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AIFMD Reporting Consultation Document - 06/06/2013


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AIFMD reporting guidelines

Reporting, how to organise it , what to report and to whom is one of the issues on which the industry needs clarification for implementation to move ahead smoothly.

The first round of regulatory reporting under AIFMD will need to be filed with local EU regulators by 31 January 2014. This clarification from ESMA came in draft guidelines which were issued for consultation on 24 May 2013. ESMA’s draft reporting guidelines also provide a wide range of detail on the data requirements, format and logistics of the new AIFMD reporting regime. Comments on the consultation are requested by 1 July 2013. Some of the key aspects are highlighted below.

Transitional arrangements

All existing AIFMs as of 23 July 2013 and any AIFMs authorised or registered after this date should file their first report by 31 January 2014. This first round of reporting should cover the period 23 July 2013 to 31 December 2013. After this first cycle of reporting, existing AIFMs or newly-authorised or registered AIFMs will report according to the frequency required of them under the Directive.

Reporting data

Authorised AIFMs must report information on all AIFs they manage, including those that are not marketed in the EU. ESMA confirms that AIFMs marketing under private placement are only required to report on AIFs marketed in the EU. However, it appears that non-EU AIFMs marketing under private placement will have to provide the results of stress tests in the regulatory reporting, thereby drawing such managers into the risk and liquidity provisions of the Directive.

For ease of reference, the ESMA paper provides a diagram which summarises the reporting obligations of AIFMs, as determined by the total value of assets under management and the nature of the AIFs managed or marketed.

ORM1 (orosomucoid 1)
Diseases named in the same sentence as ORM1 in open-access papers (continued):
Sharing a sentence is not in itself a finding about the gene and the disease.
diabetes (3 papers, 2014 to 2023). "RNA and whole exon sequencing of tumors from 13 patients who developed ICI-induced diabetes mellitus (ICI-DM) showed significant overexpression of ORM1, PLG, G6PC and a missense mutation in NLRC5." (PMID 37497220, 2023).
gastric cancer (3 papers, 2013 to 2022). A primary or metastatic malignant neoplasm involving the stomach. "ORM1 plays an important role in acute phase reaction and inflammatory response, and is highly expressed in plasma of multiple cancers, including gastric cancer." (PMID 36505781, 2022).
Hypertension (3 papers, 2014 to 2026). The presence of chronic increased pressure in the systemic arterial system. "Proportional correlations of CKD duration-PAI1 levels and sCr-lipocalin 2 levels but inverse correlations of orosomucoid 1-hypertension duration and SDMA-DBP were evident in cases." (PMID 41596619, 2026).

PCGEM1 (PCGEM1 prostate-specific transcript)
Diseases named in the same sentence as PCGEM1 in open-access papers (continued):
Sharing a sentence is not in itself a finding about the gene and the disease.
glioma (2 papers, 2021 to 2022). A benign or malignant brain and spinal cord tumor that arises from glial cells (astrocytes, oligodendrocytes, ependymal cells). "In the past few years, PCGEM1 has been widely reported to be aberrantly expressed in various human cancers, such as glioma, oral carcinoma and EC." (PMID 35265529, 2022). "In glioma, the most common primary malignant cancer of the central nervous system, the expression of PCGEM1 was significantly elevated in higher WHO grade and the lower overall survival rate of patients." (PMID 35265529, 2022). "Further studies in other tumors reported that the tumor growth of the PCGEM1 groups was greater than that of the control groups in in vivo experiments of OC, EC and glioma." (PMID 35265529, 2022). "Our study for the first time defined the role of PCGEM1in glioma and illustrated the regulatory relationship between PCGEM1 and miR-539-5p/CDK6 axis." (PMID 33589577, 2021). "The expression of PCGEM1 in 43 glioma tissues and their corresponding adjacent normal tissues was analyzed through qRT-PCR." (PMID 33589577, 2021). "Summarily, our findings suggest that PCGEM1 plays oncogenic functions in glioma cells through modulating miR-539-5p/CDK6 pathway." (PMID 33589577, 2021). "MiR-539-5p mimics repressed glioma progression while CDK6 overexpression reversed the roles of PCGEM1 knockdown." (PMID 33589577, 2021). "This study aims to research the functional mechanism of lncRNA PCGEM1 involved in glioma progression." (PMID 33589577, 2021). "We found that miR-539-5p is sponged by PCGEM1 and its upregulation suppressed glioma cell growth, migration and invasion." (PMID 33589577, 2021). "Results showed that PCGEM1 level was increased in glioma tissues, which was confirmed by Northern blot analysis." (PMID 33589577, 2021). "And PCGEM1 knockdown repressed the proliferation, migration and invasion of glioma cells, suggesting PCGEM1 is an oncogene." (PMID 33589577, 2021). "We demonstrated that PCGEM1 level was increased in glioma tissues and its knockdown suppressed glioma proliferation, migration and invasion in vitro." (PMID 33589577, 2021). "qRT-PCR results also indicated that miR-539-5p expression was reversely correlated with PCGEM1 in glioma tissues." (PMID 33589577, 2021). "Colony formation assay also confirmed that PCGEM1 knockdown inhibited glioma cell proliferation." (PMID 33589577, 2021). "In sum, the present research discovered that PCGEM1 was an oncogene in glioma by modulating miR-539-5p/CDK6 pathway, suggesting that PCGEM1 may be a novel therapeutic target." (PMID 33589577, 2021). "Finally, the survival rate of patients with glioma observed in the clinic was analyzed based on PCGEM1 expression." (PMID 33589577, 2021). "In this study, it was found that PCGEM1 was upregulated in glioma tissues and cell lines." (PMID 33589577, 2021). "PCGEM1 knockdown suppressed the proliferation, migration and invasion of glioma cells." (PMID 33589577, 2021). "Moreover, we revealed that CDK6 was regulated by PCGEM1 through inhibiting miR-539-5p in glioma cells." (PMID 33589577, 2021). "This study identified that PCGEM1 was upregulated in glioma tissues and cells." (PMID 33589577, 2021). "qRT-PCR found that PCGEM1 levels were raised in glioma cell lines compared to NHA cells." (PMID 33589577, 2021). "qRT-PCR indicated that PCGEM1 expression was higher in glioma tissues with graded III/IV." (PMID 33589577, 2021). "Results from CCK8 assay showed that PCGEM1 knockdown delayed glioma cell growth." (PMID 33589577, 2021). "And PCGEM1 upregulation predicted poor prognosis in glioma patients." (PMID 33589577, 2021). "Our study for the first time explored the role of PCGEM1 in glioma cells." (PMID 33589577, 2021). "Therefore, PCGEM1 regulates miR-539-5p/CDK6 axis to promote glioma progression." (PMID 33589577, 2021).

ESMA clarifies that AIFs with different share classes denominated in different currencies should choose one base currency for the purpose of the reporting obligations and this base currency should be used across the reporting.

ESMA recommends that, where relevant, AIFMs should indicate whether the AIF is using high frequency trading (HFT) together with an estimate of the percentage in terms of the NAV of the AIF.

In relation to the risk profile, ESMA believes that AIFMs should report the VaR of the AIF as an additional measure of market profile.

Further clarifications and examples are also provided with respect to information to be provided on principal markets and instruments, the breakdown of investment strategies, principal exposures and most important concentrations, instruments traded and individual exposures.

Standardisation of the format of information

Since the information provided will need to be shared efficiently and be easily comparable across European regulatory authorities, ESMA has provided detailed codes, typologies and classifications which are set out in Annex V of the paper. Detailed IT guidance for XML filing is also provided in Annex VI.

Change in reporting frequency

AIFMs may need to alter their reporting frequency due to a shift in AuM. ESMA has identified seven different scenarios and provided guidance on how the shift to a different frequency should be managed.

It should be remembered that although issued only now, this is still a consultation paper. It illustrates the way in which the Level I requirements are currently being interpreted but remains subject to change.

Deloitte will be feeding back its own comments and suggestions through the industry groups in which it participates as our specialists analyse the details and implications of the consultation. We are also available to work with you in defining the framework and context  of your reporting project.

Click here to read the draft reporting guidelines

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